While it's important to remember they are humans, it's also important to remember you are. It still humbles me that when I tell a personal story in the middle of class how eyes are on me and there is almost a feeling of everyone holding their breath to hear my story. It's crazy. Don't take for granted that they want to know you too.

Be Consistent

I have really good hearing. I catch almost everything and they HATE how consistent I am at enforcing my two nice things rule. Even school rules that I don't agree with, I am consistent with enforcing them by just saying "You know the rule." We have a no backpack rule. I watch students wear their backpacks to every class and then when they come to mine they put it in their locker first. After my class, they go right back and get it again. If they bring it to my class, I just say "Hey, please go put that bag in your locker." I don't yell. I ask. I say please. My tone tells them that I know they just forgot. Basically, I remember that they're humans. I consistently show up. I consistently enforce rules. I consistently run my classroom with routines. I am consistently myself- and that gives them permission to be themselves.

I'm a Learner

I have literally asked my mom how she taught me to always do my best in what I do, even if I don't like doing it. Secret is- she has no idea and thinks I could have been raised by wolves. But I think, I hope, I model learning for my students. I want to learn about them. I want to learn math that I don't know well enough. I want to learn new technology. I want to learn new makeup and hair trends. I want to learn how to be a better cook. I want to know the popular music and dances, even if I can't actually do them. I want to learn more about myself. I want to improve. I want to be better- in every arena of my life- and I think that reminds them that I'm human.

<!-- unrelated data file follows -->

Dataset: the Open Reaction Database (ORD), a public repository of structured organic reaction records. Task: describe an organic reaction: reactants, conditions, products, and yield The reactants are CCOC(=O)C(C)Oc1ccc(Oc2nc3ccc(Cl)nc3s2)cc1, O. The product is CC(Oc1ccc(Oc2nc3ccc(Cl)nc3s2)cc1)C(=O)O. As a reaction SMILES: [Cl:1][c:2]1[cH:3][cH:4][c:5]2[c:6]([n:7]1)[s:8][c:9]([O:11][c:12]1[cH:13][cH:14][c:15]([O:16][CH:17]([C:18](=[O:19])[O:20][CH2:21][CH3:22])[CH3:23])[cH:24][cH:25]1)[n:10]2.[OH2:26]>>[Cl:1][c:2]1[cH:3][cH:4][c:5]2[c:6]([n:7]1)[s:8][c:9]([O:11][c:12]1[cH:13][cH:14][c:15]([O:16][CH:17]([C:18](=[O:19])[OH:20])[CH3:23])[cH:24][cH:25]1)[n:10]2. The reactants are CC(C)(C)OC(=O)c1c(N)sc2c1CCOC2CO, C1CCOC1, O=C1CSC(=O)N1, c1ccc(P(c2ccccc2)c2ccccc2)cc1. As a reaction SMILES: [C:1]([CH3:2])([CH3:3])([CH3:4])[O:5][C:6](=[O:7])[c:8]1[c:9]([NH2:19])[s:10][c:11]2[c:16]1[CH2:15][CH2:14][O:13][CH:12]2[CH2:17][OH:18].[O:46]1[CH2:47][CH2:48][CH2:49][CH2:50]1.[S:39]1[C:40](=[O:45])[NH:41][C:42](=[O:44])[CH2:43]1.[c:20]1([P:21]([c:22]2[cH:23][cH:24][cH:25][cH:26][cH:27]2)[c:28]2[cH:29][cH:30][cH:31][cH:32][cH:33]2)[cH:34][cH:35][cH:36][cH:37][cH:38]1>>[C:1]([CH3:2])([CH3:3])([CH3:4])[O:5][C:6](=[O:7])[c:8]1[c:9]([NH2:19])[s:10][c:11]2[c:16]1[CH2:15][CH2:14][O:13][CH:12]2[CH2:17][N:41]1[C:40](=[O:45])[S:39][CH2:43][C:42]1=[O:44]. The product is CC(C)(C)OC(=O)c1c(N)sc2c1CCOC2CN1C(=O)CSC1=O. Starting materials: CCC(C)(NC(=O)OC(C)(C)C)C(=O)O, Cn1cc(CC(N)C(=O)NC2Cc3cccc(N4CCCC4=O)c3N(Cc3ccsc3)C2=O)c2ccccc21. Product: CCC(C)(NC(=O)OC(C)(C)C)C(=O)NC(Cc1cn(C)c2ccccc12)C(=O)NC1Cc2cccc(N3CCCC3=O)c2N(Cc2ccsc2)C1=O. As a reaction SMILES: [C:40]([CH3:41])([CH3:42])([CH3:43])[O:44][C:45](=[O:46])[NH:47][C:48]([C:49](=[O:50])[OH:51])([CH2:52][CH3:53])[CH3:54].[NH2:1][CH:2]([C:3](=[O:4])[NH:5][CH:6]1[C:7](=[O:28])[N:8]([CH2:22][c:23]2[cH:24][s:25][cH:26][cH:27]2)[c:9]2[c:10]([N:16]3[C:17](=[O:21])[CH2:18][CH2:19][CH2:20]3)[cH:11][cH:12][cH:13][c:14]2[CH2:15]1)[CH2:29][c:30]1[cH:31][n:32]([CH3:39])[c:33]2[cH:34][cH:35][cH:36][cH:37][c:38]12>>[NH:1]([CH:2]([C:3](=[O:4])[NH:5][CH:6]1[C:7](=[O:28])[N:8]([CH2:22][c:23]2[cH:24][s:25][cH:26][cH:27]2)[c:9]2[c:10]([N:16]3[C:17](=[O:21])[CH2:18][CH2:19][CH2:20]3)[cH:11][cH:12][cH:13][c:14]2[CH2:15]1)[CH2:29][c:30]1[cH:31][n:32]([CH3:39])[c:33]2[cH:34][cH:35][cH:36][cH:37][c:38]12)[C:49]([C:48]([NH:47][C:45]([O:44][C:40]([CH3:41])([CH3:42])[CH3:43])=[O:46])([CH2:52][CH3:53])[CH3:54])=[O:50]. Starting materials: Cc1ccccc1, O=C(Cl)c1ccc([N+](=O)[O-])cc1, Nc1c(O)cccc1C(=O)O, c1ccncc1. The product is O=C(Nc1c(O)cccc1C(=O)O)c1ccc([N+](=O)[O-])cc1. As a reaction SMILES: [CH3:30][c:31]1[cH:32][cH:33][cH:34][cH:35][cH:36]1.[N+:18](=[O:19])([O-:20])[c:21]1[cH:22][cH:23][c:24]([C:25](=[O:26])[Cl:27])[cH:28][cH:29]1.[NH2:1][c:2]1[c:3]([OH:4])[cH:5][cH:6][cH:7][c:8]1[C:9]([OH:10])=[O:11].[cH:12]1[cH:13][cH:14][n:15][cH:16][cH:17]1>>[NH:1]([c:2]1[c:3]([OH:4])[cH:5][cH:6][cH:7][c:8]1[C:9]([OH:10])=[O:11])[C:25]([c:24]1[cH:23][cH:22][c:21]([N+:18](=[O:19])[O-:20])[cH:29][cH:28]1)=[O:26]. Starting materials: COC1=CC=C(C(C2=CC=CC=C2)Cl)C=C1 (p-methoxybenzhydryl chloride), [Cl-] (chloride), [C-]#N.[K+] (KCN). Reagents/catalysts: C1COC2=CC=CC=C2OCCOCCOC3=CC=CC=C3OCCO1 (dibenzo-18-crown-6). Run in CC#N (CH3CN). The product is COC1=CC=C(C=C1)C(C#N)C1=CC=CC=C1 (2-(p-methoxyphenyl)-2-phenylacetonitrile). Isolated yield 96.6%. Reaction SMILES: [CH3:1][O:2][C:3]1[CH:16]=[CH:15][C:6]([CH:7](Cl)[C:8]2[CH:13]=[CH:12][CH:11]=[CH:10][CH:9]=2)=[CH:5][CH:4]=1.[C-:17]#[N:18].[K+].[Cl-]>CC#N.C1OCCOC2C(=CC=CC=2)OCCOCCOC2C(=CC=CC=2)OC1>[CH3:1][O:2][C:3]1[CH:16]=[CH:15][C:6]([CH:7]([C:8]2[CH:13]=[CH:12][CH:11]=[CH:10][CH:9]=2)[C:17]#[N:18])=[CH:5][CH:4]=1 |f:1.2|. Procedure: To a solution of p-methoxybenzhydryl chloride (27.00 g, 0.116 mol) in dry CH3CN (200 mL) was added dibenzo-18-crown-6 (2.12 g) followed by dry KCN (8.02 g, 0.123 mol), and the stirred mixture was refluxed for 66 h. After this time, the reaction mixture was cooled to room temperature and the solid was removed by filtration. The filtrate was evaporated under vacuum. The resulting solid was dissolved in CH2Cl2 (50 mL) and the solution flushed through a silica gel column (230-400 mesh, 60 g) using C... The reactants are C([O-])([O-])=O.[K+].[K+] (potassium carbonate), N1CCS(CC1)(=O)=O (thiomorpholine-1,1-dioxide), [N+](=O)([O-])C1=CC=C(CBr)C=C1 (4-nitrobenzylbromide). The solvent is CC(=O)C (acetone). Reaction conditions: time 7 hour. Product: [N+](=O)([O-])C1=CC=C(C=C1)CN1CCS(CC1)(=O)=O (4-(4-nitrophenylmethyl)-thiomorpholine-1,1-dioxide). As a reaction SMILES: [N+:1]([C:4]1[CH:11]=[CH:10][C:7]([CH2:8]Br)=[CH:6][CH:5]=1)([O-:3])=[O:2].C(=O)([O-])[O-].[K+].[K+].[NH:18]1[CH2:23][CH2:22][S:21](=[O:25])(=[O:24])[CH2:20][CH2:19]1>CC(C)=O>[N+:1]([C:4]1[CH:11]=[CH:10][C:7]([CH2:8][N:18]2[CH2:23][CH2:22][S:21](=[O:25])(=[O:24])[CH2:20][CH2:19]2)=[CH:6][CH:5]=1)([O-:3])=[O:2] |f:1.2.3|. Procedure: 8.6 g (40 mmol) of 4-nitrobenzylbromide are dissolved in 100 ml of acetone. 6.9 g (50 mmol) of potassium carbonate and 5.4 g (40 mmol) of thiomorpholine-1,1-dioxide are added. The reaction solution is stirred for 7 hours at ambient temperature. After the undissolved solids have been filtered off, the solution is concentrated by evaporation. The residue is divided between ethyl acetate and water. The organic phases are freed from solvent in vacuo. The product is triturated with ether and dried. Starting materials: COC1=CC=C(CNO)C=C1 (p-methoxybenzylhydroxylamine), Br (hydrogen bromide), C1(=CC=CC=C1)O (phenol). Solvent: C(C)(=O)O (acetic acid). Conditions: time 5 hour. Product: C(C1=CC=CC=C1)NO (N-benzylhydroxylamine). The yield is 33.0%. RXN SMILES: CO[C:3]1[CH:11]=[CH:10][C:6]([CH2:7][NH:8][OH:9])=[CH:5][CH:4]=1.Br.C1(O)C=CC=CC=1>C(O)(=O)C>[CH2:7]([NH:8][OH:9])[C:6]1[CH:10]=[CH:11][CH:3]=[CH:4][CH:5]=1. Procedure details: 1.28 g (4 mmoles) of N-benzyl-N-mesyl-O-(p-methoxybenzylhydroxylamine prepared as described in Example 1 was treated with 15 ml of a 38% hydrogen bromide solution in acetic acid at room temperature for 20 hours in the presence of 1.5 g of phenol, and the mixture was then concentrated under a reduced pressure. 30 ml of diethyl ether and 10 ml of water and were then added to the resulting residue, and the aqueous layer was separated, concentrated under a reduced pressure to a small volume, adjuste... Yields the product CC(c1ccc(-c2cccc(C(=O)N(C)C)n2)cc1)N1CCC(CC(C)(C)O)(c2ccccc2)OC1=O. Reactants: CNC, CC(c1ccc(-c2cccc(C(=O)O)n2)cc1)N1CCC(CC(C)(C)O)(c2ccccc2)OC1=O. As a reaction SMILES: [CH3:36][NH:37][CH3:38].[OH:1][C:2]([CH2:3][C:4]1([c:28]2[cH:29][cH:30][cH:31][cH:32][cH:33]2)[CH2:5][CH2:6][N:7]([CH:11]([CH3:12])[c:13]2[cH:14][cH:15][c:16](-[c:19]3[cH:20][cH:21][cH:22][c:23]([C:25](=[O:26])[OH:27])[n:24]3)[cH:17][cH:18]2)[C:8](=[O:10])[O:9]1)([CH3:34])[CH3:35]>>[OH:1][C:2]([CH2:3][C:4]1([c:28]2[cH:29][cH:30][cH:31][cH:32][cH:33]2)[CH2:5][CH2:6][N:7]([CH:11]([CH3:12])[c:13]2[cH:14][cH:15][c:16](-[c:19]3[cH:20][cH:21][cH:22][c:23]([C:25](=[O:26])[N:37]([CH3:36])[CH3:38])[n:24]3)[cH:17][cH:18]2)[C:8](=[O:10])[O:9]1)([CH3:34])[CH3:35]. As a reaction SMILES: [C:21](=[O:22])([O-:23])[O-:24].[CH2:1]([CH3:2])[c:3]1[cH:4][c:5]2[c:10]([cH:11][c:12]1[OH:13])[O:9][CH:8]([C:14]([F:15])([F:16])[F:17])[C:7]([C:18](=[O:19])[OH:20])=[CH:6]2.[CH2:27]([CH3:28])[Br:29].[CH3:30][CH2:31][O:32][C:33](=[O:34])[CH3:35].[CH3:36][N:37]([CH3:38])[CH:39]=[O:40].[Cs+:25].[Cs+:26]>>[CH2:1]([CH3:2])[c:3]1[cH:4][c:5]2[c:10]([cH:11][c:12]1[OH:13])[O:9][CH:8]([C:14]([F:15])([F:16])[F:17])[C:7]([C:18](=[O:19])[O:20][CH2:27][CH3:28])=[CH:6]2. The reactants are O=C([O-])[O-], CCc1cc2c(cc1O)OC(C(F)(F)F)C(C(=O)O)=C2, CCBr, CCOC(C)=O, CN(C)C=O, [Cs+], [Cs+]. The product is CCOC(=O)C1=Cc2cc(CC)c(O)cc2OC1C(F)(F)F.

Once again, I think we take it for granted how important it truly is to like our jobs. Like our students. Like our classrooms. Like our jobs enough to dress up and show up. Like ourselves. Like learning.

Make Pretty Things + Make Things Pretty

To sum all this up, I think that my students respect that I will always try to leave things and people better than I found them. Whether that is cleaning, organizing, decorating, teaching, questioning, disciplining, I see the beauty in others and use my gifts to draw out and display that beauty as much and as often as possible.

What is 'essential' is that students leave my class feeling better about themselves, me, math, school, the world, etc because of how I used my gifts; that they are then inspired to go out and fully use their gifts.

And that is invisible to the eye.


End of Year Reflection

Things I Did Well This Year

  • Integrated Google Classroom in a natural way; replaced things I already did in a more efficient way: bell ringers, weekly wrap ups, and semester reflection papers, schoolwide Homecoming and Prom surveys